Contact Us

Idaho Commons

The Idaho Commons
875 Line Street
Moscow, Idaho 83844
Phone: (208) 885-CMNS
Fax: (208) 885-(6210)


Mailing Address:
875 Perimeter Dr.
MS 2540 

Commons Hours

Friday*: 7 am-8pm
Saturday*: 9am - 8pm
Sunday: 10am - 12am

May be open later for after-hours events scheduled in advance.
See Holiday Hours

Student Union

Student Union
709 Deakin Avenue
Moscow, Idaho 83844
Phone: (208) 885-INFO
(208) 885-4636 


Mailing Address:
875 Perimeter Dr.
MS 4251  Moscow,
ID,  83844-5251.

SUB Hours

Friday*: 7 am-8pm
Saturday*: 9am - 8pm
Sunday: 10am - 12am

May be open later for after-hours events scheduled in advance.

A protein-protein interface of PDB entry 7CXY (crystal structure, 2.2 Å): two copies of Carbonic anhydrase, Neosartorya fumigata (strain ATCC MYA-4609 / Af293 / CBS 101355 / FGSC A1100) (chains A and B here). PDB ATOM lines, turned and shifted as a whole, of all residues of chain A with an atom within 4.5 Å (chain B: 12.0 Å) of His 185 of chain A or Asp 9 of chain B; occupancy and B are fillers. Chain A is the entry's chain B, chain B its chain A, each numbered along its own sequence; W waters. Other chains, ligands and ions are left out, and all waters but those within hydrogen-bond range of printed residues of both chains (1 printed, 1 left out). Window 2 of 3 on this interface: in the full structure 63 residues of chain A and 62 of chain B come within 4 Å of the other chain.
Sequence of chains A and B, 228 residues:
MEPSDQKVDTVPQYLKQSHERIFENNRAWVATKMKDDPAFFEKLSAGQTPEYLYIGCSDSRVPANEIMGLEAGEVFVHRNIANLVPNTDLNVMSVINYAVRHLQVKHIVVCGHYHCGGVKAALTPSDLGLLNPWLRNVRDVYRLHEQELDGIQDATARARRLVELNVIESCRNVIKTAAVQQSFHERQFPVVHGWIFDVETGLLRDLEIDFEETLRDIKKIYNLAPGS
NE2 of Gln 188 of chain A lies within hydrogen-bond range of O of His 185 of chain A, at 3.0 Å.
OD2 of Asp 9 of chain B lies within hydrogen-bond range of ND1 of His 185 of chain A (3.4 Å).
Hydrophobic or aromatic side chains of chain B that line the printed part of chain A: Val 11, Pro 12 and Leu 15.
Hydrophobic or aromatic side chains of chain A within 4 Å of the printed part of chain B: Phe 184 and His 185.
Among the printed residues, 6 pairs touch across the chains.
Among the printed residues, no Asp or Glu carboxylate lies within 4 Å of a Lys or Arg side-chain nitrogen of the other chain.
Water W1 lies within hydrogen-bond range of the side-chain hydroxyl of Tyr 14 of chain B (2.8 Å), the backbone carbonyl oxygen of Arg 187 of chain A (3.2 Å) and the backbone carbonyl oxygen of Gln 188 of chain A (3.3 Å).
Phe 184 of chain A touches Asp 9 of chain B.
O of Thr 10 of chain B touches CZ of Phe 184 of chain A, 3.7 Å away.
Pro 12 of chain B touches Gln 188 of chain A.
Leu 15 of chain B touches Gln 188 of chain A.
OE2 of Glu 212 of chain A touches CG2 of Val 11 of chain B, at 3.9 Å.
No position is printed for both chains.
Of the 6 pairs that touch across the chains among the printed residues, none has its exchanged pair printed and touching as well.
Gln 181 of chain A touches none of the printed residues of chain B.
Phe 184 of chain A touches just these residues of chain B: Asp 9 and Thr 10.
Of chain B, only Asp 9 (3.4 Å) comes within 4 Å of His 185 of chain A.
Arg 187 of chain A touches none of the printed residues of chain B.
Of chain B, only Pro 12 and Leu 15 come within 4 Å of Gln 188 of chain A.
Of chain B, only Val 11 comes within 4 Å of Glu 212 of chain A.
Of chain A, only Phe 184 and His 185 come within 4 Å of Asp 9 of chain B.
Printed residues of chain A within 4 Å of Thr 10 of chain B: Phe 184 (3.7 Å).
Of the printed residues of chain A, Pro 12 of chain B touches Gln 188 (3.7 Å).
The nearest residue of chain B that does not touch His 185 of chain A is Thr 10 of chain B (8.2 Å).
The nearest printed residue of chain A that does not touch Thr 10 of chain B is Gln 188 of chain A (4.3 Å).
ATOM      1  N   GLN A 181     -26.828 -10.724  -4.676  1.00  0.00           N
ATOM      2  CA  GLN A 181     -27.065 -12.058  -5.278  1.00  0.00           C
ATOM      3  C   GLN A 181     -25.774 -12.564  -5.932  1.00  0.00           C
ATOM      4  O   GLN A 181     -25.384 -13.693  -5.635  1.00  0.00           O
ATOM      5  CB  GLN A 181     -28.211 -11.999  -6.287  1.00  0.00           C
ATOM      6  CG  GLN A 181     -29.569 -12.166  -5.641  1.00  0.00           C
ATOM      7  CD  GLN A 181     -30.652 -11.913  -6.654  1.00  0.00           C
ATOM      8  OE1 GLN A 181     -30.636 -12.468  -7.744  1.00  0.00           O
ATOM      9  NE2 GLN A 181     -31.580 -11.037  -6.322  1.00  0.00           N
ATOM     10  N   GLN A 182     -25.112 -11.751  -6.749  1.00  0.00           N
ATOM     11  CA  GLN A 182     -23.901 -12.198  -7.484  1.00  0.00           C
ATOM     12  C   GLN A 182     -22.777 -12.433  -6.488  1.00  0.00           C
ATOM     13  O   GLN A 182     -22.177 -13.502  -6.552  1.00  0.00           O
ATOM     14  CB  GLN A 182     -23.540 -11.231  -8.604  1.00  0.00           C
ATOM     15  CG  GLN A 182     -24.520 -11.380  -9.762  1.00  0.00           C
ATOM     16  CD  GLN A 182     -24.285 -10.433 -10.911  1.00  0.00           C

See Holiday Hours

Image of the Green Roof at the Sudent Union Building

Green Roof Project

Student Union Green Roof Project

The Green Roof Project at the University of Idaho installed a planted Green Roof on a 1650 ft² section of flat roof at the Student Union Building. This tri-leveled piece of roof is located due south of room 210A on the south west corner of the building.

The roofs smaller size and partial shade made it a suitable site. The roof is structurally capable of holding the additional load that was added by the green roof materials and is sheltered from high winds. It is very accessible and can easily be visited by design, construction, maintenance and research personnel.

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The roof is bound by a sizeable catwalk that is used for public observation of the project. The project provides valuable learning and research opportunities for academic and non-academic student groups and University staff and faculty.